More economical editions of Perotti began to appear around 1480, typically using smaller type and closer settings on quarto pages. This style never entirely replaced the earlier, more spacious editions, but the general trend was to abandon the humanist manuscript ideal in favor of denser, more utilitarian layouts. There is little doubt that the move to smaller formats was market-driven; booksellers wanted to have more than one version on offer. (58)
Instead of centering the heading for each rule, the cheaper editions set the text in solid paragraphs and simply indicated the start of each rule with a section or paragraph mark ( ¶ ). They preserved the tabulated word lists, but sometimes squeezed them in, using far less white space. (59) Almost immediately after Perotti's death, moreover, editions began to appear in black-letter types instead of the romans that more closely imitated humanist manuscripts. Other printers mixed roman and black-letter. Such editions appear first at Reggio Emilia, Milan and Rome. After the turn of the century, some Venetian editions also appear with mixed black-letter and roman. The trend toward more economical editions probably reflects the increasingly widespread use of Perotti in classrooms. The cheapening of the book culminated in a Florentine edition of 1543 in which the Giunta firm, which usually turned out handsome products, presented Perotti in a particularly crowded and homely layout. They used cracked and worn woodblocks, badly locked up forms, and sloppy inking.
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(48) The Rudimenta went through hundreds of editions in the fifteenth and sixteenth centuries. In France in the sixteenth century "Perot" became a synonym for an elementary Latin grammar, like "Donat" in English or German. See Colombat 1998, 78-79; Jensen 1998, 251; Milway 2000, 137.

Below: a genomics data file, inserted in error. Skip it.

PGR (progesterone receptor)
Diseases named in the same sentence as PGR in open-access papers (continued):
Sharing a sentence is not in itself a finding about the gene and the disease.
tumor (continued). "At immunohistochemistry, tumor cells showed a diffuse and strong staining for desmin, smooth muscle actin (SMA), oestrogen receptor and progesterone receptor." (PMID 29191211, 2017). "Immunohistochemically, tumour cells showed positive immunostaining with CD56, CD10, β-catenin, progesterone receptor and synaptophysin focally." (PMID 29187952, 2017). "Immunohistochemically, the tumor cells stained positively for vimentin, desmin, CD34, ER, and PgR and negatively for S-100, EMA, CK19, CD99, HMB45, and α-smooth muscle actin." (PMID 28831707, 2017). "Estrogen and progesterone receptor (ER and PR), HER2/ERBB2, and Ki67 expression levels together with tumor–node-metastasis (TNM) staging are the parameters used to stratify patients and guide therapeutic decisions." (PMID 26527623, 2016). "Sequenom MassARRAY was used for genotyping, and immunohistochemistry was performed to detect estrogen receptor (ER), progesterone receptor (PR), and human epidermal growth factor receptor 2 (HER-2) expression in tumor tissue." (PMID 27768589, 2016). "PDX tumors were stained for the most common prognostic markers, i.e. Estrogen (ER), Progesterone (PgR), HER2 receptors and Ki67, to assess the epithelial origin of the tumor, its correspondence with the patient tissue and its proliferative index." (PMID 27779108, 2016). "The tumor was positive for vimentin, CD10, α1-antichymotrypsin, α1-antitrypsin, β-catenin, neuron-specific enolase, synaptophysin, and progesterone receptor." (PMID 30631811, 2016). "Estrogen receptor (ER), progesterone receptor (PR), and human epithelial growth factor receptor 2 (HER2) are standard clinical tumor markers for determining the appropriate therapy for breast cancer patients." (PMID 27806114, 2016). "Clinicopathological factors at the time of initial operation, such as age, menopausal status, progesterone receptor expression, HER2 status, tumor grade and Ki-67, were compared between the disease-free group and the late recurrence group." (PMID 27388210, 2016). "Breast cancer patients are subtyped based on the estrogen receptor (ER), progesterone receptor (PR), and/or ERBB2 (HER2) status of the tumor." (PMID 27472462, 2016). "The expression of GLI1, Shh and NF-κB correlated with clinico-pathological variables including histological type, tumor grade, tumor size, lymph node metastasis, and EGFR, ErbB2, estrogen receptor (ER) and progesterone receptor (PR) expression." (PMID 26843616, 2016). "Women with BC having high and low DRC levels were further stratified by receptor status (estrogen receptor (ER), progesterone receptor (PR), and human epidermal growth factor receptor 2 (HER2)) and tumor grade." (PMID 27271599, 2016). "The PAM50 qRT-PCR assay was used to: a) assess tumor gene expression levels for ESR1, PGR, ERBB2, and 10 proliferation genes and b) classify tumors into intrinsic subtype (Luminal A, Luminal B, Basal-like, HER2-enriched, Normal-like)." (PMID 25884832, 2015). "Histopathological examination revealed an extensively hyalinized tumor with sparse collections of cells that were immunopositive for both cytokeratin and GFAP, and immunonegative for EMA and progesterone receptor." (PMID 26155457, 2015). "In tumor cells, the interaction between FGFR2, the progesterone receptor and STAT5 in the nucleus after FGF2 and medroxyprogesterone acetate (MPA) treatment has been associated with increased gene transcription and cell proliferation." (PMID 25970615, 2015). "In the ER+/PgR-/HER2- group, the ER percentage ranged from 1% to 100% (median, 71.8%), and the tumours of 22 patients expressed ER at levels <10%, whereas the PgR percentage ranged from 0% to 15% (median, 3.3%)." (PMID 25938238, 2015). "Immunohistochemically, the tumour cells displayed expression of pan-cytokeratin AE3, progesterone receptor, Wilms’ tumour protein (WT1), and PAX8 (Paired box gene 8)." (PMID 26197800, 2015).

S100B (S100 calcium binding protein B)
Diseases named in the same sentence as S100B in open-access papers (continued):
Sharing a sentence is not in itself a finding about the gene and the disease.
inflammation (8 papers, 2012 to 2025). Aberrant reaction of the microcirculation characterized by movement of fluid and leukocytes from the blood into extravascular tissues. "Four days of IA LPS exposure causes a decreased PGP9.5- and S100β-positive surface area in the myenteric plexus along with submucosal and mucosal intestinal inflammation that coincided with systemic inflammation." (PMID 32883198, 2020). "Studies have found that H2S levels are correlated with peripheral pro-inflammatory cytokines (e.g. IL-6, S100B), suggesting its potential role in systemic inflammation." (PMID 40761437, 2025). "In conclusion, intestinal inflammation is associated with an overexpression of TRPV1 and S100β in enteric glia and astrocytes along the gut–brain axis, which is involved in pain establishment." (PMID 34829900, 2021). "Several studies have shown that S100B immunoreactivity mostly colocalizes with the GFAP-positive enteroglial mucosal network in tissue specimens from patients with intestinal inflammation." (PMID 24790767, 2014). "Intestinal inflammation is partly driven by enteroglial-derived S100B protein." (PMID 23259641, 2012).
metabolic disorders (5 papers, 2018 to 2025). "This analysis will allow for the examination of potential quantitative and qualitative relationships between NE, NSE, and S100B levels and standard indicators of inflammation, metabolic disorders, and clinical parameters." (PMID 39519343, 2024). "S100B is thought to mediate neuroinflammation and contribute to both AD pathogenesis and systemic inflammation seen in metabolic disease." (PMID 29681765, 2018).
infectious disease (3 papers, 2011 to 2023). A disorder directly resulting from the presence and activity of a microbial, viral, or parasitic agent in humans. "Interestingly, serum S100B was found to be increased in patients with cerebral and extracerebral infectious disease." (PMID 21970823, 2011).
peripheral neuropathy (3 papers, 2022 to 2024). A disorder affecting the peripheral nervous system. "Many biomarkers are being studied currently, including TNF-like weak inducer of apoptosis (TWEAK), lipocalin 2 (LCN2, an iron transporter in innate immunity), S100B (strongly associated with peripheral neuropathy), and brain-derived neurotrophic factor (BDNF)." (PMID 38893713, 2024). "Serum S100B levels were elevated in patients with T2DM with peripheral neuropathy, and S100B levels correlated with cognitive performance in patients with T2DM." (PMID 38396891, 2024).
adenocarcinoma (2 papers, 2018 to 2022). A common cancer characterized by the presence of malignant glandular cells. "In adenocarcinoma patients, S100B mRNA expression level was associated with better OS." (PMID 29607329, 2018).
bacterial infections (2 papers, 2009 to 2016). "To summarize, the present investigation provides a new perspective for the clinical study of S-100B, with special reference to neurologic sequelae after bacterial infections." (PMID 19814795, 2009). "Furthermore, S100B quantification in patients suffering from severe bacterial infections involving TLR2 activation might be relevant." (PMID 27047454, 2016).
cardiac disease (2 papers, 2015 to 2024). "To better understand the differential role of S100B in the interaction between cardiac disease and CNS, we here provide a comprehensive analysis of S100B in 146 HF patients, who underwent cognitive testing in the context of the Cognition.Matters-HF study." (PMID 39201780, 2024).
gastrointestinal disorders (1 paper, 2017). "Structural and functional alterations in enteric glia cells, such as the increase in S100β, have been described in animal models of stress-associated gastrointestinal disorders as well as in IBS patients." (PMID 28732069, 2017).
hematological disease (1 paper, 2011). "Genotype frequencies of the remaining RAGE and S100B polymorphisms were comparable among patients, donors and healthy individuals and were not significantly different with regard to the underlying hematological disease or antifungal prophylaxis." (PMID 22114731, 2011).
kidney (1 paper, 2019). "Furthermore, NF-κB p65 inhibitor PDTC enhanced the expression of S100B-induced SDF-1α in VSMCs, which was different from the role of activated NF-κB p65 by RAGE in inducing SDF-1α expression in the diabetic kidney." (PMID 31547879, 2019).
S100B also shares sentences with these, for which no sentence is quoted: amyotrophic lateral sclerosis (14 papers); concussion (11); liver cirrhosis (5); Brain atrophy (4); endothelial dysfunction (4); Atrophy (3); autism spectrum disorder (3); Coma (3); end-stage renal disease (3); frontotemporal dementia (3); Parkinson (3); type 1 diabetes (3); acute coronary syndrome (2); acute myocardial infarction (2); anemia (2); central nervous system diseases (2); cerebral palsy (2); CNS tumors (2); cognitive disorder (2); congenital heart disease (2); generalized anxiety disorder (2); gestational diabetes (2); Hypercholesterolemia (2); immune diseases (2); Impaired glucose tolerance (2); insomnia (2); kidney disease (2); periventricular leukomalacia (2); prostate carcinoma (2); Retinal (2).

(49) Percival 1981; Lombardi 1991, 123-128; Worstbrock 2001, 72; Black 2001, 355-359. Percival's essay appeared in a special issue of Res Publica Litterarum 4(1981) devoted entirely to the figure of Perotti. On letter writing as a formal study, Witt 2000, 16-18,182-185, 310-311.
(50) A good example of a grammar master following Perotti's lead in the next century is Lucio Giovanni Scoppa, who authored vocabulary study books, a letter-writing manual, a fulsome grammar and an epitome of grammar; see Fuiano 1971, 41-53.
(51) Percival 1981, 237; Lombardi 1991, 124; Jensen 1996a, 68-70; Worstbrock 2001, esp. 73-78; Black 2001, 134-138.
(52) It is most explicit as an ideal in the preface and afterward to Pilade 1543 by Lorenzo Cerreto. See also Grendler 1989, 170-171; Rizzo and De Nonno 1997, 1584 and 1607; on empirical grammars, see also sections 5.02, 5.03, and 5.05.
(53) For example a copy of Perotti 1474, one of the earliest printed editions, now at the Marciana is annotated throughout, but heavily only in sections that detail differentiae; further on the importance of vocabulary study in humanist grammar, Jensen 1998, 257-261; Trovato 1994, 28.
(54) Mercati 1925, 131-132 and tav. IV, identified an autograph marked for the first edition of 1473; Lombardi 1991, esp. 137-148, studied this manuscript from the point of view of the printer's work.
(55) Black 2001, 135.
(56) De supinis prima regula … Secunda regula, Treviso 1476, fol. 28v. For formats, compare Perotti 1474, 1476a, 1476b,1478, 1480, 1485 and 1488.
(57) In quarto: Perotti 1476a, fol. k3v-4v] = 79v-80v. In folio: Perotti 1478, g1v-g2r = 60v-51r and Perotti 1480, fol. g1r-g2v = 48v-49.
(58) As did the Padua bookstore described by Fulin 1882b, 396-400.
(59) Perotti 1501; compare Perotti 1497 and 1508 which have very crowded pages but relatively generous tabulations.
Posted by admin on September 17, 2008
Tags: Chapter Two